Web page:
Smart people saying smart things (3.25.19)

Browse Our Archives

Follow Us!

TRENDING AT PATHEOS Progressive Christian
What Are Your Thoughts?leave a comment
  • Foreigner

    I daresay Rep Paul Broun would be quite happy with a Constitution that allowed citizens to freely vote for their nominated Republican candidate.

    (Is there anything in the Constitution that mandates free candidature?)

  • aunursa

    “The first big church fight wasn’t about the doctrine of the Trinity or how to describe the person of Jesus. Those would come later. The first big argument was about racism.”

     Jews are not taught that we are better than Gentiles or that God loves us more than He loves Gentiles.  We are taught that we are different from Gentiles, we have our own covenant with God with commandments that apply only to us.  But I’ve never heard of any rabbi or Jewish teacher spreading the message that Jews are superior to Gentiles.  (I wouldn’t be shocked if it turns out that this attitude exists among some Jews somewhere, but if so, it’s a rare attitude.)

    From where did this negative connotation of Chosen People derive?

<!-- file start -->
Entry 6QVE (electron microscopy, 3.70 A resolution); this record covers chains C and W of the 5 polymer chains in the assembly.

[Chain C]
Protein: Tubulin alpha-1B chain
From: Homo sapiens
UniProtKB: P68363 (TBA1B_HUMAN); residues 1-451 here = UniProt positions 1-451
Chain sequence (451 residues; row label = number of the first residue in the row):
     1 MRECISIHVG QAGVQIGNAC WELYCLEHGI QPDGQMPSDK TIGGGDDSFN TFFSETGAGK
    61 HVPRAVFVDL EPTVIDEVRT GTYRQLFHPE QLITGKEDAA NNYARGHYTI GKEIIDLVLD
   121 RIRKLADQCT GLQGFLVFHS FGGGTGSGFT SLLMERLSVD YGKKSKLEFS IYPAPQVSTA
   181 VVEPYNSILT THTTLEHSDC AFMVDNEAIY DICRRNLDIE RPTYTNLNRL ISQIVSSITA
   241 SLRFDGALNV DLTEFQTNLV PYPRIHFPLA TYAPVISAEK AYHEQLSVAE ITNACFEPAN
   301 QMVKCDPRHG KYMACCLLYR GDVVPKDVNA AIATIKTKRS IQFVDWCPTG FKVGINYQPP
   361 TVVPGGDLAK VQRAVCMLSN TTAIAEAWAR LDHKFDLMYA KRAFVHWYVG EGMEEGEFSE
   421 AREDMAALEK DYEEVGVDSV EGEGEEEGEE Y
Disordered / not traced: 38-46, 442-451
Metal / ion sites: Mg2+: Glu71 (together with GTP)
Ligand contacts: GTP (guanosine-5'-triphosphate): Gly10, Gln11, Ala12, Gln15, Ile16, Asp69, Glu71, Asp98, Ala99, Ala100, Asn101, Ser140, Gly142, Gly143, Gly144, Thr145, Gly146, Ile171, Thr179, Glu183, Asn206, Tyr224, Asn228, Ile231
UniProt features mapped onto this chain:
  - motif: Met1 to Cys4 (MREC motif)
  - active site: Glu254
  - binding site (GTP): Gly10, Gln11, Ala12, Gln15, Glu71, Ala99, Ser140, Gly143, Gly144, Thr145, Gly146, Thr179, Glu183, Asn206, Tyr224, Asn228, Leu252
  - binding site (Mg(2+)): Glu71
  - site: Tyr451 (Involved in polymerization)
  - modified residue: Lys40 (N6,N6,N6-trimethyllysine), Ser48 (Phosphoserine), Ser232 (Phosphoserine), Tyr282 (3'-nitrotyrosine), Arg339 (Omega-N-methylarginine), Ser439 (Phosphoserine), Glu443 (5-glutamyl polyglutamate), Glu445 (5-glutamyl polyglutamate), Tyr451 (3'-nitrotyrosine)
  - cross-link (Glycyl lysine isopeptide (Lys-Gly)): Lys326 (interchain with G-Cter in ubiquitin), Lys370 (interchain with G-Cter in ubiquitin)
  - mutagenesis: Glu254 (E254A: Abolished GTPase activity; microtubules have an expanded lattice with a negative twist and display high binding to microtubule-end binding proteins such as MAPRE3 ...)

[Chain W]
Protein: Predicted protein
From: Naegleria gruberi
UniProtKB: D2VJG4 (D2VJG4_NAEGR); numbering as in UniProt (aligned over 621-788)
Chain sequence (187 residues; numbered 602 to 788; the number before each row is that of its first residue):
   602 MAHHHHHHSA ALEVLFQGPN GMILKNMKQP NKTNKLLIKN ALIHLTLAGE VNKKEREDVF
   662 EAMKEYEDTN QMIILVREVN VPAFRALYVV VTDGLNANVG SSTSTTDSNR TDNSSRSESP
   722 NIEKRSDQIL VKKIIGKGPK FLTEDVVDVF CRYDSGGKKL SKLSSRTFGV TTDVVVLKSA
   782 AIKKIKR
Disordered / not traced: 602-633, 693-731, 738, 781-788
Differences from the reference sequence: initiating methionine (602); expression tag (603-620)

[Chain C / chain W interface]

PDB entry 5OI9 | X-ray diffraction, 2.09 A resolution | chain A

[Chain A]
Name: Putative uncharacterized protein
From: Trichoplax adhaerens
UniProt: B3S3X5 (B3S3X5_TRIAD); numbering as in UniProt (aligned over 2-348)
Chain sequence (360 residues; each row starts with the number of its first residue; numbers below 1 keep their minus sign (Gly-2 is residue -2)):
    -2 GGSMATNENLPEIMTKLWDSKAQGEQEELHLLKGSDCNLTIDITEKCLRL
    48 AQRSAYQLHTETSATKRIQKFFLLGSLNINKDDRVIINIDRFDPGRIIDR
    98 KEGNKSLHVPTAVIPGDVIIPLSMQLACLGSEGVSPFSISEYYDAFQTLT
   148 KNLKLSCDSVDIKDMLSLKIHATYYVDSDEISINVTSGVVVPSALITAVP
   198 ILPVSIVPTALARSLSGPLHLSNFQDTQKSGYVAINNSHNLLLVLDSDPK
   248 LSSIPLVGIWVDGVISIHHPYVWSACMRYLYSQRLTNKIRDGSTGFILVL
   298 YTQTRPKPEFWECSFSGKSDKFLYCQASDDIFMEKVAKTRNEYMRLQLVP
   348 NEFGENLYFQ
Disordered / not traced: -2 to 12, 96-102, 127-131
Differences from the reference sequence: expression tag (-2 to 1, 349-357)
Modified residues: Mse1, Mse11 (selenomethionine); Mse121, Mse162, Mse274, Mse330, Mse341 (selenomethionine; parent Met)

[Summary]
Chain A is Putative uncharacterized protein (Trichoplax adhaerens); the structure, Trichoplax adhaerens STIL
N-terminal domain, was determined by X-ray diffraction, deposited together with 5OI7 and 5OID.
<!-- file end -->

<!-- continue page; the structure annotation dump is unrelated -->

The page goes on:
• “I learned that you did not submit the voucher to the accountant, and that you made reservations for 40,000 rupees and kept the remainder claiming you have a right to do so.”

    And even Al Qaeda has a problem with embezzlement it seems!

  • Jim Roberts

    My church likewise taught that Christians are different from non-Christians, with our own convenant with God and commandments that apply to only us, but not that we are superior to non-Christians. Nevertheless, no small number of the people I attend with believe exactly that, based on their actions. I don’t think it would’ve been radically different at the turning of the millennium.

  • OriginalExtraCrispy

    This isn’t relevant to any of these existing links, but I thought you’d find it interesting that Jerry Jenkins just started a Christian self-publishing company. http://www.publishersweekly.com/pw/by-topic/industry-news/religion/article/55728-jerry-jenkins-launches-self-publishing-company.html

  • aunursa

    Interesting signs in that last link…


    Pink robes and hoods … nice touch.

    CHURCH st>>
    << GAY st

    Here's another one … without the connector.

  • interleaper

    “What if I made it pink?” —Another one of Og’s ideas, no doubt.

  • John (not McCain)

    Yeah, where would anybody get the idea that people who refer to themselves as the “Chosen People” think they are superior to anybody?

  • LL

    That story about the decades-long game of tag is quite amusing (the link that references Father Raftis). 

  • aunursa

    Yeah, where would anybody get the idea that people who refer to themselves as the “Chosen People” think they are superior to anybody?